Winchester does not understand how a view camera works. He writes that the whole of the camera needs to be brought into the darkroom for the plate to be inserted. But he writes that there is an "ingenious flap" and so only the negative frame need be brought back in the darkroom for development. I believe, and someone please correct me if I am wrong, that the whole of the camera need never be brought in the darkroom. He also has Carroll under the "black velvet shroud" while the plate is in the camera. Of course, once the plate is in you cannot see anything at the back of the camera anymore, it is blocked. He also has things out of order, the subject and picture are all arranged before the photographer prepares the plate, not after. This comes off especially bad for Winchester because these errors take place while he is fictionalizing two photographic sessions, which naturally make the fictionalizing much worse.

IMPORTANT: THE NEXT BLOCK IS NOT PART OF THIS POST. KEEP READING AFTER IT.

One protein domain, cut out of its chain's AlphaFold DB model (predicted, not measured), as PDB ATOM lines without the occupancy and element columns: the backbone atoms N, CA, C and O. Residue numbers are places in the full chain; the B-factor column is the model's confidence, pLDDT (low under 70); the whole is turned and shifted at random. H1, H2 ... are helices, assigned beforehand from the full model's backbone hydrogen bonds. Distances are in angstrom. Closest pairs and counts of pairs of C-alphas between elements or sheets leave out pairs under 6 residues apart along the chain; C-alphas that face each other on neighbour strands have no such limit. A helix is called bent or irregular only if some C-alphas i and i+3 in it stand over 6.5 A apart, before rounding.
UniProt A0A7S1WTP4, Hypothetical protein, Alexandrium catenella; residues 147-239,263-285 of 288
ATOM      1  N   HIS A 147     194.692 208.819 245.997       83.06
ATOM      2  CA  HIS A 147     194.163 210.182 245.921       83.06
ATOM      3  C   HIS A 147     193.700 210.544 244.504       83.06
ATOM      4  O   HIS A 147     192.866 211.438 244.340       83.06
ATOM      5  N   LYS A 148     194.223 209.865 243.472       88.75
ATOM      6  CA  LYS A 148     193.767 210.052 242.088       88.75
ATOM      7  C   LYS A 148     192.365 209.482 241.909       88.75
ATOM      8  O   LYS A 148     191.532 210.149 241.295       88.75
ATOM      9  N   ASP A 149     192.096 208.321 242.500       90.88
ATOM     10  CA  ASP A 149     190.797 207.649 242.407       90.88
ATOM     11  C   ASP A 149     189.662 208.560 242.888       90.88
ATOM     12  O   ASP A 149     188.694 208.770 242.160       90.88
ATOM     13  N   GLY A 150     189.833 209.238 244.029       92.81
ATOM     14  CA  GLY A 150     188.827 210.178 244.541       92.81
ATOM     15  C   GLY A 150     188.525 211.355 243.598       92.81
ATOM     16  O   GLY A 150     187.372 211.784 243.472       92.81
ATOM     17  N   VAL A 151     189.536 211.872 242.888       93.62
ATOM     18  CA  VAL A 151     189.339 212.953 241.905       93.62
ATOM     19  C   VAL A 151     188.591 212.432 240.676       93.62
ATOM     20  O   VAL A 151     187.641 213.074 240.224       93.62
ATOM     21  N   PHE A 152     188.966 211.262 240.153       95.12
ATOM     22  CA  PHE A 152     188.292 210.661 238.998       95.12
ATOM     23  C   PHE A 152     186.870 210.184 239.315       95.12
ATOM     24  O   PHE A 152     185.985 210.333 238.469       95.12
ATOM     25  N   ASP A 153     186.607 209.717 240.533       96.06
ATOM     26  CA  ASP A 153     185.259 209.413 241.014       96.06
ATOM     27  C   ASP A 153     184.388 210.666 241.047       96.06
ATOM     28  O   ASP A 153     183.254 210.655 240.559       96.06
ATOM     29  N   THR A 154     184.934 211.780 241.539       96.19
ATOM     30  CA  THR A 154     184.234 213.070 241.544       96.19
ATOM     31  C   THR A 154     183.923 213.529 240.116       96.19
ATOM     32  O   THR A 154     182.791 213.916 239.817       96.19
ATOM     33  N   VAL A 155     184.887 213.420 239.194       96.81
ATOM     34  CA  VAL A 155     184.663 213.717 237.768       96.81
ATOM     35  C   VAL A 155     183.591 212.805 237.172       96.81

It is true that Carroll noted in his diary the number of boat trips Ina, Alice's older sister, took at one point. But he uses this out of context. It is also true that Carroll marked one day with a "White Stone" (a way he marked special days in his diary) when Alice was about. But this is also used out of context, as if it only refers to Alice.
He writes that exposure times could be as long as 45 seconds, a common statement in papers on Lewis Carroll, to be honest. But this is like saying a baseball team can score as many as 23 runs in one ballgame to someone who doesn't know anything about the game. It says nothing about the norm. Carroll is on record as taking one at 90 seconds and 45 seconds and 10 seconds. The first two, however, are mentioned because they are long and outrageous. Winchester writes that "neck braces and tie-downs" (to hold sitters in position) were not used in the wet-plate process. Not true. Braces, or head-rests were used and you can see a head-rest in many (5 or 6?) of Carroll's photographs. Carroll even mentions buying a "head-rest" as late as 1876. And of course, you can see head-rests in the illustrations for a poem Carroll wrote about a photographer ("Hiawatha's Photographing), which Winchester himself mentions and quotes.